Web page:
I mentioned a specific tool in yesterday's post about our grand closet reveal that I've also mentioned a few times before on various other projects. In fact, this particular tool has been so useful that it's been a key element in the success of our office desk, kitchen shoe storage, and bedroom closet projects. Though it's been extremely useful on those projects, they surely aren't the last places where I'll be using it. The tool? My shelf support jig with self centering and depth limited drill bits. 

This simple but effective jig is one that I hemmed and hawed about buying for the longest time but finally decided to go for it in a fit of impulsion one evening. Using my "one new tool for every project" justification I knew we needed adjustable shelves for our office desk, so I picked up this simple little wonder several years ago. I knew I wanted to do adjustable shelves in the right hand office desk cabinet, but I didn't have any good tools to drill the holes or make supports. Though there are several different types of shelf supports you can buy, my favorite and the cleanest looking style (in my opinion) are the peg style metal shelf supports. The only problem, in order for this type of a shelf support to work you need completely consistent and predictable hole locations.

There's no better way to get consistent and predictable in the woodworking world than through the use of a jig. Though I may have been able to build my own using plywood and a lot of time, I picked the jig up from the online woodworking superstore, Rockler, and boy am I glad I did. The jig is clear plastic with clearly marked measurements and two rows of perfectly consistent hole locations, and the price was extremely reasonable at under $30 for the kit. 

The jig is constructed as two primary pieces, the clear plastic area for drilling the supports, and a detachable side piece. The side piece to the jig that acts as a boundary for the against the edge of the wood you're drilling, so you don't even have to clamp it in place if you have a good and predictable edge to rest it against. The other thing that's cool about this side support is that is acts as a small container that holds the drill bits. This way you're never hunting around for the bits when you need them.

Beyond the drilling holes throughout the field of the jig, there's a smaller hole at the top and bottom of each row of holes that allows you to place a drill bit or shelf support through the hole and into the wood you're drilling. This hole enables you to properly space the jig if you need to drill more holes than the jig can accommodate in a single pass, or to set the initial holes based on the top of the piece, as I did in the photo above.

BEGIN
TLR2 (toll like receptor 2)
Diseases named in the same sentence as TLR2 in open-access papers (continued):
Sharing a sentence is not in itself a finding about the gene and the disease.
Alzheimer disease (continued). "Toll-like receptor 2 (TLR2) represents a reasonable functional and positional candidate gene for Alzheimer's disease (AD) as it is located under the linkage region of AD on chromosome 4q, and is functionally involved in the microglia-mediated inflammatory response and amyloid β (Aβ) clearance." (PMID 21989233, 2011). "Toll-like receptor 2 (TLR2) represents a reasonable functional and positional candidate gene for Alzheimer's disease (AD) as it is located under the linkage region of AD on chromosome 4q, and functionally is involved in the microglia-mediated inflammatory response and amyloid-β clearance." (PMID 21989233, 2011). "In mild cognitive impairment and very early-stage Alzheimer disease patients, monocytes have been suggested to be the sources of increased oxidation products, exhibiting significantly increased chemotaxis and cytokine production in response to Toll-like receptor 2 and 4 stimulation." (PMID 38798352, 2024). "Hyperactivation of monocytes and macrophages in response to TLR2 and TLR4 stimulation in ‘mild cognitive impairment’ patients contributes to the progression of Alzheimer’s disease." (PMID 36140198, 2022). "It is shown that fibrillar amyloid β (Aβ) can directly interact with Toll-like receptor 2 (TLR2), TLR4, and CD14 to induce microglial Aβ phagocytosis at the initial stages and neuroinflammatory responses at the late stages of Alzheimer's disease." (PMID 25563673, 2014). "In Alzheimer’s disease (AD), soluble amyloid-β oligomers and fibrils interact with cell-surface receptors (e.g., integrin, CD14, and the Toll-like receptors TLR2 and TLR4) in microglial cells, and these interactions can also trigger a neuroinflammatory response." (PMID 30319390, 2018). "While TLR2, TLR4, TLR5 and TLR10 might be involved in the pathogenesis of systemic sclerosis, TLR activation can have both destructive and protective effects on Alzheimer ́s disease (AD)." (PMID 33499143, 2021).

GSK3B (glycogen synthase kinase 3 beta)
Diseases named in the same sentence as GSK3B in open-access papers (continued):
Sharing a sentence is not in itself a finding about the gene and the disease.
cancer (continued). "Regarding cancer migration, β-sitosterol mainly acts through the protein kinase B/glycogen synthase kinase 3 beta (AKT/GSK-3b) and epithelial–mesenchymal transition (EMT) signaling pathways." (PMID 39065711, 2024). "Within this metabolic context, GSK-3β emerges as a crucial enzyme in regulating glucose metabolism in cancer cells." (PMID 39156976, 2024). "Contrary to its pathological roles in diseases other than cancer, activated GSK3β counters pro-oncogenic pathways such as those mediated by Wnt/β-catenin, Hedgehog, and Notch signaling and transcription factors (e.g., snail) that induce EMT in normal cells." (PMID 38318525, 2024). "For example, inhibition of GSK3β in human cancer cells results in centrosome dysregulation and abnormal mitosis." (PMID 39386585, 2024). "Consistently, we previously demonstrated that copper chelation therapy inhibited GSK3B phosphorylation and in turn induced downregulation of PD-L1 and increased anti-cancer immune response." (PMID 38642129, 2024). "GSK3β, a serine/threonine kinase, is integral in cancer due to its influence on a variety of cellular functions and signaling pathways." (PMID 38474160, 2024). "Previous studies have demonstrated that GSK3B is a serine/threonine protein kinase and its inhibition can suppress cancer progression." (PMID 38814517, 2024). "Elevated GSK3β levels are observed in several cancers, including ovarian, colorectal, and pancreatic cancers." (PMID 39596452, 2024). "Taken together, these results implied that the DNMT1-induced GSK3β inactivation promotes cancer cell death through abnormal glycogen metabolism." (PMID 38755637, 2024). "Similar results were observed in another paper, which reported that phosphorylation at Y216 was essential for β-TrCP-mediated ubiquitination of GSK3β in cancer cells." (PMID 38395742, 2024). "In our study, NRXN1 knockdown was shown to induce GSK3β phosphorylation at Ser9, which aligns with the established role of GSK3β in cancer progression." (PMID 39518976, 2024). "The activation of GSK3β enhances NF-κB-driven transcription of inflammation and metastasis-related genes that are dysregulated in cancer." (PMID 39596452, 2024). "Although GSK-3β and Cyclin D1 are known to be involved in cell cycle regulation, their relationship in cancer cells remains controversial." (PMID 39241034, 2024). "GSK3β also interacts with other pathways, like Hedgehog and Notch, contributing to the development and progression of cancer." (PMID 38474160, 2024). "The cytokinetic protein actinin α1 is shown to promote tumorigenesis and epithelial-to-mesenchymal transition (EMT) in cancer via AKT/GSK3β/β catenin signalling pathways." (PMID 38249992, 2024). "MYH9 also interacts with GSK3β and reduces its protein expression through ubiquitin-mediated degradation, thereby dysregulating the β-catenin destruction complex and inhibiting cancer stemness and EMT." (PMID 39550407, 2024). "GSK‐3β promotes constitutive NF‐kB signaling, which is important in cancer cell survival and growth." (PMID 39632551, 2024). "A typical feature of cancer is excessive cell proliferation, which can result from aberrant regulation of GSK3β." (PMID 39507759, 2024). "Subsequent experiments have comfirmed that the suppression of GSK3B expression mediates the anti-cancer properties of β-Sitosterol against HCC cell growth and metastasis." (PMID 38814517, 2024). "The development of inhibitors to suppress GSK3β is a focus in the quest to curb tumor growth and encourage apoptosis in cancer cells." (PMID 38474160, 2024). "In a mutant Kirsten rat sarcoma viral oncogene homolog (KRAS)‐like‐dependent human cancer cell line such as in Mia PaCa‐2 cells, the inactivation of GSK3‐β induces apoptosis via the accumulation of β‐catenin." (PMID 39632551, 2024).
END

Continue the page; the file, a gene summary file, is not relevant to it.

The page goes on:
As well made and useful as the jig itself is, the true usefulness of the jig comes from the two self centering and depth limiting drill bits I purchased along with it. These two bits, sized at 1/4" and 9/32", allow me to drill a perfectly centered hole in each support location each and ever time. There's a small collar on the base of the bit that fits in the jig's holes perfectly, ensuring the center of the drill bit is dead center in the jig.

Best of all, the depth of the drilled hole is limited by a spring loaded stop that prevents the bit from over drilling its necessary depth. The metal shelf supports require a 3/8" deep hole, so these bits drill to about 7/16", allowing for a little variability.

The 1/4" bit is perfect for placement of the metal shelf pins alone, as I did with the kitchen shoe storage. But the 9/32" bit is necessary when using the metal collars that the shelf pins can sit within, as I did with the closets and office desk. 

The key to drilling the holes absolutely perfectly is simple, you need to keep your drill completely perpendicular to what you're drilling. If you do this you'll get a perfect hole every time.

The end result in either a small shoe storage item, or in the very large shoe storage wall I created for Wendy (do you see a trend?) are perfectly aligned and evenly spaced holes exactly where you need them to act as shelf supports. The following photo is of the side support for the shelf area in my closet, also done with this wonderful jig.

All that's left to do is to pick up a few bags of shelf supports and the optional collars in the finish that works best for your project, and you've got yourself a sturdy, functional, versatile, and great looking method for shelving. 

There you have it, my keys to an easy and fast adjustable shelf install. We'll be using this jig in several places during upcoming projects, so be sure to watch for it along the way.

Do you have a preferred method of shelf supports? I know there are a ton of options out there, including other similar jigs. Let us know what you think and if you've used something that you particularly like.

Did you enjoy reading this post? Want to learn more about our first-hand experiences with other tools, devices or items used throughout our renovation? If so, check out our complete list of product reviews in our Toolbox Tuesday section

Note: We weren't compensated for this review. We simply want to share good products when we see them, and hope that learning from our mistakes can help save you time, money and frustration.

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